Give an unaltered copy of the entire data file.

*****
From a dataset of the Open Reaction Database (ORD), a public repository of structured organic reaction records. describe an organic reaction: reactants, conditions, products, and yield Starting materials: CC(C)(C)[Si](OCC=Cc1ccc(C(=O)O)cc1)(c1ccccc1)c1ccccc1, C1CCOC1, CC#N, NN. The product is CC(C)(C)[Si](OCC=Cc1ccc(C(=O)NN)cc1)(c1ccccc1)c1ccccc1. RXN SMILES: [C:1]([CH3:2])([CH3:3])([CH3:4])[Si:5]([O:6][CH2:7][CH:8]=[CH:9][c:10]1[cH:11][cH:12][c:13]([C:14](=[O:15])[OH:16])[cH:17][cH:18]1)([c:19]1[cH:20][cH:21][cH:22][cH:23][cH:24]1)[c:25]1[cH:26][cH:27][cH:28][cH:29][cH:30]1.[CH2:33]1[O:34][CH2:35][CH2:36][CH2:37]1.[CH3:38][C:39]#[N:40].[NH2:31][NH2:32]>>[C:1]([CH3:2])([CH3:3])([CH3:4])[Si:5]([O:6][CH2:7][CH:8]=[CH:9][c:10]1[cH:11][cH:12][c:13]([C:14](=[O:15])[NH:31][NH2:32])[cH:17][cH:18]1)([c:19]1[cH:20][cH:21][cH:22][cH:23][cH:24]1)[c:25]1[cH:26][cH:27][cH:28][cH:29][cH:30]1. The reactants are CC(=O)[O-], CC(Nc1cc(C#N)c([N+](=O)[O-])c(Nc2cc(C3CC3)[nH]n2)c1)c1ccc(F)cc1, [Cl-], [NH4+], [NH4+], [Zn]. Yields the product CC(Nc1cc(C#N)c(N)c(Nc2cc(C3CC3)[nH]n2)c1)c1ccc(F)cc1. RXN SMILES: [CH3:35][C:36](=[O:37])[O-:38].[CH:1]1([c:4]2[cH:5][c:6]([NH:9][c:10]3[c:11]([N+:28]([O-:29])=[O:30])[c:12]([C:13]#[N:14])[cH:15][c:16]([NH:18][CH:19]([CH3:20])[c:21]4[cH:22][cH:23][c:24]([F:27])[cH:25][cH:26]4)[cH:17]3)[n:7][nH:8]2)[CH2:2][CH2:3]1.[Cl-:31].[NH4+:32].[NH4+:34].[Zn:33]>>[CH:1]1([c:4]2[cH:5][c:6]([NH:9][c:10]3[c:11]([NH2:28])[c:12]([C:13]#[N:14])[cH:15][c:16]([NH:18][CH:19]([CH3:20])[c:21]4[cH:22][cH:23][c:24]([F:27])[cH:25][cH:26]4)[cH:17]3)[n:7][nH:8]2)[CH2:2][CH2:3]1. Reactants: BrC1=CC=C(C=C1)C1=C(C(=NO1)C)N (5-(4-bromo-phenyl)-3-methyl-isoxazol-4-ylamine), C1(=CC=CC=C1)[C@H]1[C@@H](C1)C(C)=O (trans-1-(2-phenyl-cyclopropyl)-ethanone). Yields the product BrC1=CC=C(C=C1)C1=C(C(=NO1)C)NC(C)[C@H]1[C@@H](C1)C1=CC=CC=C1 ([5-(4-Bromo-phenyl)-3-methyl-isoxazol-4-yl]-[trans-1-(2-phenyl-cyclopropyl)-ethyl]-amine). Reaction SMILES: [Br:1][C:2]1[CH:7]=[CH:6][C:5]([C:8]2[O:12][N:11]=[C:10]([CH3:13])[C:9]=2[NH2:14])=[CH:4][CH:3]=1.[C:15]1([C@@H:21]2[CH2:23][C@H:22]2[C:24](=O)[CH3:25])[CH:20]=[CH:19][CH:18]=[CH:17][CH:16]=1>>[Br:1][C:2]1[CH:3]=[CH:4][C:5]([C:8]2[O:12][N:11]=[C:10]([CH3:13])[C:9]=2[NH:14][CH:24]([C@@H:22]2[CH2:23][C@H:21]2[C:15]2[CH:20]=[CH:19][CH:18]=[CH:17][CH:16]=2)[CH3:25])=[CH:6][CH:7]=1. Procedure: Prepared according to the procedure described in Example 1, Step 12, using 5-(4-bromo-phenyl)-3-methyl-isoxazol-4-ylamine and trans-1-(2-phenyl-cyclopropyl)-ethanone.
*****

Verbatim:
From a dataset of the Open Reaction Database (ORD), a public repository of structured organic reaction records. describe an organic reaction: reactants, conditions, products, and yield Starting materials: CC(C)(C)[Si](OCC=Cc1ccc(C(=O)O)cc1)(c1ccccc1)c1ccccc1, C1CCOC1, CC#N, NN. The product is CC(C)(C)[Si](OCC=Cc1ccc(C(=O)NN)cc1)(c1ccccc1)c1ccccc1. RXN SMILES: [C:1]([CH3:2])([CH3:3])([CH3:4])[Si:5]([O:6][CH2:7][CH:8]=[CH:9][c:10]1[cH:11][cH:12][c:13]([C:14](=[O:15])[OH:16])[cH:17][cH:18]1)([c:19]1[cH:20][cH:21][cH:22][cH:23][cH:24]1)[c:25]1[cH:26][cH:27][cH:28][cH:29][cH:30]1.[CH2:33]1[O:34][CH2:35][CH2:36][CH2:37]1.[CH3:38][C:39]#[N:40].[NH2:31][NH2:32]>>[C:1]([CH3:2])([CH3:3])([CH3:4])[Si:5]([O:6][CH2:7][CH:8]=[CH:9][c:10]1[cH:11][cH:12][c:13]([C:14](=[O:15])[NH:31][NH2:32])[cH:17][cH:18]1)([c:19]1[cH:20][cH:21][cH:22][cH:23][cH:24]1)[c:25]1[cH:26][cH:27][cH:28][cH:29][cH:30]1. The reactants are CC(=O)[O-], CC(Nc1cc(C#N)c([N+](=O)[O-])c(Nc2cc(C3CC3)[nH]n2)c1)c1ccc(F)cc1, [Cl-], [NH4+], [NH4+], [Zn]. Yields the product CC(Nc1cc(C#N)c(N)c(Nc2cc(C3CC3)[nH]n2)c1)c1ccc(F)cc1. RXN SMILES: [CH3:35][C:36](=[O:37])[O-:38].[CH:1]1([c:4]2[cH:5][c:6]([NH:9][c:10]3[c:11]([N+:28]([O-:29])=[O:30])[c:12]([C:13]#[N:14])[cH:15][c:16]([NH:18][CH:19]([CH3:20])[c:21]4[cH:22][cH:23][c:24]([F:27])[cH:25][cH:26]4)[cH:17]3)[n:7][nH:8]2)[CH2:2][CH2:3]1.[Cl-:31].[NH4+:32].[NH4+:34].[Zn:33]>>[CH:1]1([c:4]2[cH:5][c:6]([NH:9][c:10]3[c:11]([NH2:28])[c:12]([C:13]#[N:14])[cH:15][c:16]([NH:18][CH:19]([CH3:20])[c:21]4[cH:22][cH:23][c:24]([F:27])[cH:25][cH:26]4)[cH:17]3)[n:7][nH:8]2)[CH2:2][CH2:3]1. Reactants: BrC1=CC=C(C=C1)C1=C(C(=NO1)C)N (5-(4-bromo-phenyl)-3-methyl-isoxazol-4-ylamine), C1(=CC=CC=C1)[C@H]1[C@@H](C1)C(C)=O (trans-1-(2-phenyl-cyclopropyl)-ethanone). Yields the product BrC1=CC=C(C=C1)C1=C(C(=NO1)C)NC(C)[C@H]1[C@@H](C1)C1=CC=CC=C1 ([5-(4-Bromo-phenyl)-3-methyl-isoxazol-4-yl]-[trans-1-(2-phenyl-cyclopropyl)-ethyl]-amine). Reaction SMILES: [Br:1][C:2]1[CH:7]=[CH:6][C:5]([C:8]2[O:12][N:11]=[C:10]([CH3:13])[C:9]=2[NH2:14])=[CH:4][CH:3]=1.[C:15]1([C@@H:21]2[CH2:23][C@H:22]2[C:24](=O)[CH3:25])[CH:20]=[CH:19][CH:18]=[CH:17][CH:16]=1>>[Br:1][C:2]1[CH:3]=[CH:4][C:5]([C:8]2[O:12][N:11]=[C:10]([CH3:13])[C:9]=2[NH:14][CH:24]([C@@H:22]2[CH2:23][C@H:21]2[C:15]2[CH:20]=[CH:19][CH:18]=[CH:17][CH:16]=2)[CH3:25])=[CH:6][CH:7]=1. Procedure: Prepared according to the procedure described in Example 1, Step 12, using 5-(4-bromo-phenyl)-3-methyl-isoxazol-4-ylamine and trans-1-(2-phenyl-cyclopropyl)-ethanone.